Ambitious, because Rodney Glasgow is not just St. Andrew’s Head of Middle School and Chief Diversity Officer. He is a founder or co-founder of several diversity conferences for students and diversity practitioners, including the Student Diversity Leadership Conference
, and an in-demand speaker, facilitator, trainer and activist in the areas of diversity, equity and social justice.
But after three years of classes, exams, and research, Rodney Glasgow defended his dissertation at George Washington University and reached his goal, becoming Dr. Glasgow on July 31.
“What I loved about the program is it fit with everything else I was doing,” he said. “Everything I was studying, I was able to plug in to all the different things I was doing. I started presenting right away. It changed my classroom practice. It all flowed in so well together that it always felt right.”
Dr. Glasgow’s Doctorate of Education is in Human and Organizational Learning, a course of study that focuses on how adults learn and how organizations learn, grow and change. The GW program was designed for working professionals, so Dr. Glasgow was able to teach and lead the Middle School during the week and take classes over the weekend.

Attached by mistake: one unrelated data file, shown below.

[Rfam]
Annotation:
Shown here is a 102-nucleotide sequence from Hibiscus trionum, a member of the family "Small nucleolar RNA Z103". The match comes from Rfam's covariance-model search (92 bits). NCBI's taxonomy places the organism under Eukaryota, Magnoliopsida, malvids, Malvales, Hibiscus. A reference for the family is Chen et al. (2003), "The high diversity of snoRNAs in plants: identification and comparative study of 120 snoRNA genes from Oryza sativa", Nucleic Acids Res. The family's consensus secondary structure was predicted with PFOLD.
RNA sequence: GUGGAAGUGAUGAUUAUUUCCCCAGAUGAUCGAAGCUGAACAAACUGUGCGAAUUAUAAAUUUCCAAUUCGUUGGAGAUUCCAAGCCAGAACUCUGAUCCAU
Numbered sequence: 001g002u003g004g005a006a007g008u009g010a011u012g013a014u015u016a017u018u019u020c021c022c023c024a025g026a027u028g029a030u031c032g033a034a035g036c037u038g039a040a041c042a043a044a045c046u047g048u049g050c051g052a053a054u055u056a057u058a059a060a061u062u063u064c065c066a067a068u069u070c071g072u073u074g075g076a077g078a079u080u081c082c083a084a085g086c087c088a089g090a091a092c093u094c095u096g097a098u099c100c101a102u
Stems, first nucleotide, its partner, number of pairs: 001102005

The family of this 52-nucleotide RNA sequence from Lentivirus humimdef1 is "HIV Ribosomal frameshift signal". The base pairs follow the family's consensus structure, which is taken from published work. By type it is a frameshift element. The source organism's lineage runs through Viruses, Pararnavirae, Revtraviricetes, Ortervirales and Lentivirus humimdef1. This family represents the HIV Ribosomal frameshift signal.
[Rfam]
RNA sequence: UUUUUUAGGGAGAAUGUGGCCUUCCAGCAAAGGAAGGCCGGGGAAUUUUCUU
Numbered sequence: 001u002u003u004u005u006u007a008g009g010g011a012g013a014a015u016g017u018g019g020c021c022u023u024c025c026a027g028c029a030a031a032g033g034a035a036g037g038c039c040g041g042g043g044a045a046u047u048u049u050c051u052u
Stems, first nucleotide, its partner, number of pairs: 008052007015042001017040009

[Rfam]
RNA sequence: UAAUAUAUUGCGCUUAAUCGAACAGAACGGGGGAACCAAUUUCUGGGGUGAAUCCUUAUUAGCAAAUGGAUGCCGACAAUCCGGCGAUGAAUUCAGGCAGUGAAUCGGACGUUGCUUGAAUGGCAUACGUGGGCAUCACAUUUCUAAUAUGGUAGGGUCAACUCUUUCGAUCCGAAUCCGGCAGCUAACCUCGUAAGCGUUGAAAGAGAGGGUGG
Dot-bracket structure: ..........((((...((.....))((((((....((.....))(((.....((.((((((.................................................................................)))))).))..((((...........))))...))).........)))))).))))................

Completing the program was a physical and spiritual endeavor, he said, noting that encouragement from St. Andrew’s colleagues, as well as students and parents, kept him motivated.
“There was never a moment when the community doubted I could do it,” Dr. Glasgow said. “There are students who have said, ‘I might get my doctorate. How did you do it?’ Watching someone else go through it is a different level of inspiration.”
Dr. Glasgow explored issues of social identity and leadership in his dissertation, titled, “Readying the Pond: The Experiences of African American Male Leaders in Predominantly White Independent Schools and Their Strategies for Navigating Nonprototypicality.” In the process of researching and writing the dissertation, Dr. Glasgow said he realized his dissertation would be somewhat groundbreaking – few studies had been done on black men and leadership.
“All it takes is people invested in studying,” he said. “That’s the benefit of a diversified pool of people who have doctorate degrees – diversity of research.”
Now with his degree in hand, Dr. Glasgow – who is also the first in his family to receive a doctorate degree – said he is empowered to be a practitioner scholar and apply what he’s learned to change and move organizations.
“I have the opportunity to take what I do know and give it a stamp of approval. Not only do I know it because I lived it, but also because I’ve studied it and researched it,” he said.
Dr. Glasgow received his diploma this summer, and will be hooded at an official ceremony at GW's May commencement.